My nine-year old daughter digs music. She takes piano lessons, has a part in her third grade production of "Annie," and makes up dance moves in the living room while listening to Radio Disney. Yeah, I know... the Radio Disney part is a bit of a bummer. She does like Thelonious Monk too, which gives me some solace.
There are moments when I think I might see her getting a Grammy someday. But then I read about Taylor Swift singing at county fairs at age 10 or Lady Gaga writing her first piano ballad at age 13, and I realize time is running out for my dear, talented daughter. If you don't get your first record deal before puberty you might as well think about nursing. Those nurses have jobs for life.
This year's female Grammy nominees are a strong bunch of women who all got into the game from nearly the moment they were teething. Here are some pre-fame tales of the top three nominated women. Future stage moms and stage dads take note.
Beyonce (10 Nominations)
This year's Grammy nominee leader has prepared for fame her whole life. Her father, Matthew Knowles, quit his job as a salesman in 1995 to manage Beyonce's group, Girls Tyme.
Girls Tyme got their big break in 1993 when they competed on "Star Search." They lost to a hard rock band, Skeleton Crew. Apparently winning on "Star Search" doesn't do much for a career. Anyone know where Skeleton Crew is at these days?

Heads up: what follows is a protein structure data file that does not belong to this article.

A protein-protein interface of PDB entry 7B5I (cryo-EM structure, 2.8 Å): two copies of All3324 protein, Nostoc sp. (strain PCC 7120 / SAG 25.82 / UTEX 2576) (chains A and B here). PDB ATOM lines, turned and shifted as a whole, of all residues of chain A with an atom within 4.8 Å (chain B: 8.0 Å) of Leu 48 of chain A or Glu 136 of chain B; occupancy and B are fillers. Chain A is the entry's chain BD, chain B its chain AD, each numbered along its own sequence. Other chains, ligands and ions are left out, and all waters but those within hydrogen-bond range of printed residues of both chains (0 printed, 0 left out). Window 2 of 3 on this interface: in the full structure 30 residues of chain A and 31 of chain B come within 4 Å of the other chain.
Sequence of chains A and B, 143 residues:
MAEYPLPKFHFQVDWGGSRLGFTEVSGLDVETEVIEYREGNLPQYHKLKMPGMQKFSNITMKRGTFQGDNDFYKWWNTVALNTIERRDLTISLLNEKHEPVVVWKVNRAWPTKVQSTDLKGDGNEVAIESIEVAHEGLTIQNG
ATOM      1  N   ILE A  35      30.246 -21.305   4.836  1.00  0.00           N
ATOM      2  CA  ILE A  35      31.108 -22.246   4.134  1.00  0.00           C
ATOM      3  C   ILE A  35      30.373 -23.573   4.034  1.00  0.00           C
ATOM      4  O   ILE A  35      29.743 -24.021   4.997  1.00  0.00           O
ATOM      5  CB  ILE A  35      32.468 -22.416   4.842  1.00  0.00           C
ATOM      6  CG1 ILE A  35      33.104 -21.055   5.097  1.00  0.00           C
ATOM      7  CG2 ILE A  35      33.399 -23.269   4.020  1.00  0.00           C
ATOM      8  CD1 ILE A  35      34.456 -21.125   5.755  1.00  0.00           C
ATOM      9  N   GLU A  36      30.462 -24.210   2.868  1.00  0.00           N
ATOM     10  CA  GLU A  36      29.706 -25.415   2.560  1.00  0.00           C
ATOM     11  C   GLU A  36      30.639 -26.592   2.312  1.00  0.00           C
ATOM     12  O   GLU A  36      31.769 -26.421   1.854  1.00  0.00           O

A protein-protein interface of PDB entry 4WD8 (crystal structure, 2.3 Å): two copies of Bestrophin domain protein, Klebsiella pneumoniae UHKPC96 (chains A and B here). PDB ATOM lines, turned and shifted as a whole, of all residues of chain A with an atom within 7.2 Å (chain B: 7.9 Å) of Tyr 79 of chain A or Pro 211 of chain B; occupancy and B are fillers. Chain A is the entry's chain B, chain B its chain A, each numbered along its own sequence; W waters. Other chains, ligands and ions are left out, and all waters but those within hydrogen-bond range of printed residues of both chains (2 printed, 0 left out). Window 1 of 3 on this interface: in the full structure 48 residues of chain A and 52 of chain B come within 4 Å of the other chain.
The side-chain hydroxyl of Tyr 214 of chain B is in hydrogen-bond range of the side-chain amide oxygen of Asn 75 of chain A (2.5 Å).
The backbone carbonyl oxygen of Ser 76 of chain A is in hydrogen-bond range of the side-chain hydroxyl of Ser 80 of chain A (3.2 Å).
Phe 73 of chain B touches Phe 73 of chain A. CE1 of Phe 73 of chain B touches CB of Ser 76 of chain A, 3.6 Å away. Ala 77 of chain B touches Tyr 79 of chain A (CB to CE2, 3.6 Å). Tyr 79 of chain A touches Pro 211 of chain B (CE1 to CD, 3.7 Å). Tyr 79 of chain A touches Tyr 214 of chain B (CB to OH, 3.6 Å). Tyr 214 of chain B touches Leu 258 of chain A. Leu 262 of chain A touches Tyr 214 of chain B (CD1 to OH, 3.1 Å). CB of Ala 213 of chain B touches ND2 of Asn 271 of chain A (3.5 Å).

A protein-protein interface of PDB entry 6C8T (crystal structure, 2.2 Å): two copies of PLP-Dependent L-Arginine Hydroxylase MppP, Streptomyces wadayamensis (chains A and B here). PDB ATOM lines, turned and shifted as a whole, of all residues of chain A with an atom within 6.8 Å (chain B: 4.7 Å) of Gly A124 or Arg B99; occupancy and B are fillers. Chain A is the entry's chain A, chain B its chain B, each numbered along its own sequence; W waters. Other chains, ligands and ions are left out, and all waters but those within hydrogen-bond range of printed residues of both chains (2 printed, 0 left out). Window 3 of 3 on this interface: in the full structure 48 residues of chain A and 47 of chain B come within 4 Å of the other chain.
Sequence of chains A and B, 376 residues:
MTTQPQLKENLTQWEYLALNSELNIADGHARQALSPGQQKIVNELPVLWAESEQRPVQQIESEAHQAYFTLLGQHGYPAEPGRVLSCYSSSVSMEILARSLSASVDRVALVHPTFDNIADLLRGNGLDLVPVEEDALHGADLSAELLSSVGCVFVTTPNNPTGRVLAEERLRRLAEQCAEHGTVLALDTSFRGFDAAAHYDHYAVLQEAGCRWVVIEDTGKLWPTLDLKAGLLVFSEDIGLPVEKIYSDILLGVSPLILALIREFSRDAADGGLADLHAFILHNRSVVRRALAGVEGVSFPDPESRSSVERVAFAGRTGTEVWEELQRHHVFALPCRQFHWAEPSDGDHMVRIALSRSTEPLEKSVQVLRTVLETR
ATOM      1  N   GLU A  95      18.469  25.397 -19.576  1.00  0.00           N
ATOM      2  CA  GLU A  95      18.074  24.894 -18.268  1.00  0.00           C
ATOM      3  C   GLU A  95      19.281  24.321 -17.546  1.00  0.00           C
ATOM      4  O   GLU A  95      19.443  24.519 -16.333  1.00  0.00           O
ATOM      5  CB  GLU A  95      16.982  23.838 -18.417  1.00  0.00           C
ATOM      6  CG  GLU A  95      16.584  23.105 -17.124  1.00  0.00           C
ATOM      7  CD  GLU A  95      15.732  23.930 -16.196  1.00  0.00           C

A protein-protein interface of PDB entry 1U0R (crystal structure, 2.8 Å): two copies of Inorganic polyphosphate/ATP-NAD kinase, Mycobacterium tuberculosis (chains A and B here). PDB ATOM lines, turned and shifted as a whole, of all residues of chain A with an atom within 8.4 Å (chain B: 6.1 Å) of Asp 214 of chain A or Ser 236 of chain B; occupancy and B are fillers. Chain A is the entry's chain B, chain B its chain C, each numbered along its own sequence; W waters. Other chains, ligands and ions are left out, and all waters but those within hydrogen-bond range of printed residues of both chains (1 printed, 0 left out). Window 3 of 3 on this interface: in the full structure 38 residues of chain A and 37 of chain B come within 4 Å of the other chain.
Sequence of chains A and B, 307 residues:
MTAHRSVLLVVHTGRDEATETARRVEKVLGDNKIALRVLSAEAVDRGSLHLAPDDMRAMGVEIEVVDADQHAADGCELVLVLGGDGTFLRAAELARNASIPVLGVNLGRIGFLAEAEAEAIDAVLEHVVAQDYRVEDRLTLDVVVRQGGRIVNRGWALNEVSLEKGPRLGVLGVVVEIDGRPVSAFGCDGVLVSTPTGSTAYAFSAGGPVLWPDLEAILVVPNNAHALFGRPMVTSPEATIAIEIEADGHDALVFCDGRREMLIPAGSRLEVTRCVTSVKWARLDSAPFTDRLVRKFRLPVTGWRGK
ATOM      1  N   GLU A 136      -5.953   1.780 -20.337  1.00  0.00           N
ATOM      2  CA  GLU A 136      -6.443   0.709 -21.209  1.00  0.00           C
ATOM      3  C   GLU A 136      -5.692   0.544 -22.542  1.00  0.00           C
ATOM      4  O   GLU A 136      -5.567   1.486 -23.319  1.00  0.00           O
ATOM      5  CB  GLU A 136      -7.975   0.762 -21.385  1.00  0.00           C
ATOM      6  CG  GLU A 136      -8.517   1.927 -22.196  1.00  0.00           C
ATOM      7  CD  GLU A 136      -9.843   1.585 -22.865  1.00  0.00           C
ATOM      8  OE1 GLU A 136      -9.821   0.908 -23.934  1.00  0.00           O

Taylor Swift (8 Nominations)
Like Beyonce, Taylor Swift was performing at an early age. She also suffered an early career setback, although it wasn't hosted by Ed McMahon. Armed with a bunch of karaoke recordings, Swift came to Nashville at 11 years old to land a record deal. She was sent home packing.
Swift bounced back with a gig singing the National Anthem at the U.S. Open. It got some folks to reconsider and landed her a job a few years later as a staff writer at famed Sony/ATV Music Publishing.
Lady Gaga (5 Nominations)
Once upon a time, the former Ms. Stefani Joanne Angelina Germanotta was just another NYU student looking to make an extra buck by singing open mic nights and appearing in lame reality TV shows, like MTV's "Boiling Point" in 2005.
Gaga dropped out of NYU to pursue music full time. She officially dropped her Italian-American name when a producer dubbed her Lady Gaga because of her love of the Queen song "Radio Ga Ga." Freddie Mercury would be proud of the costumes.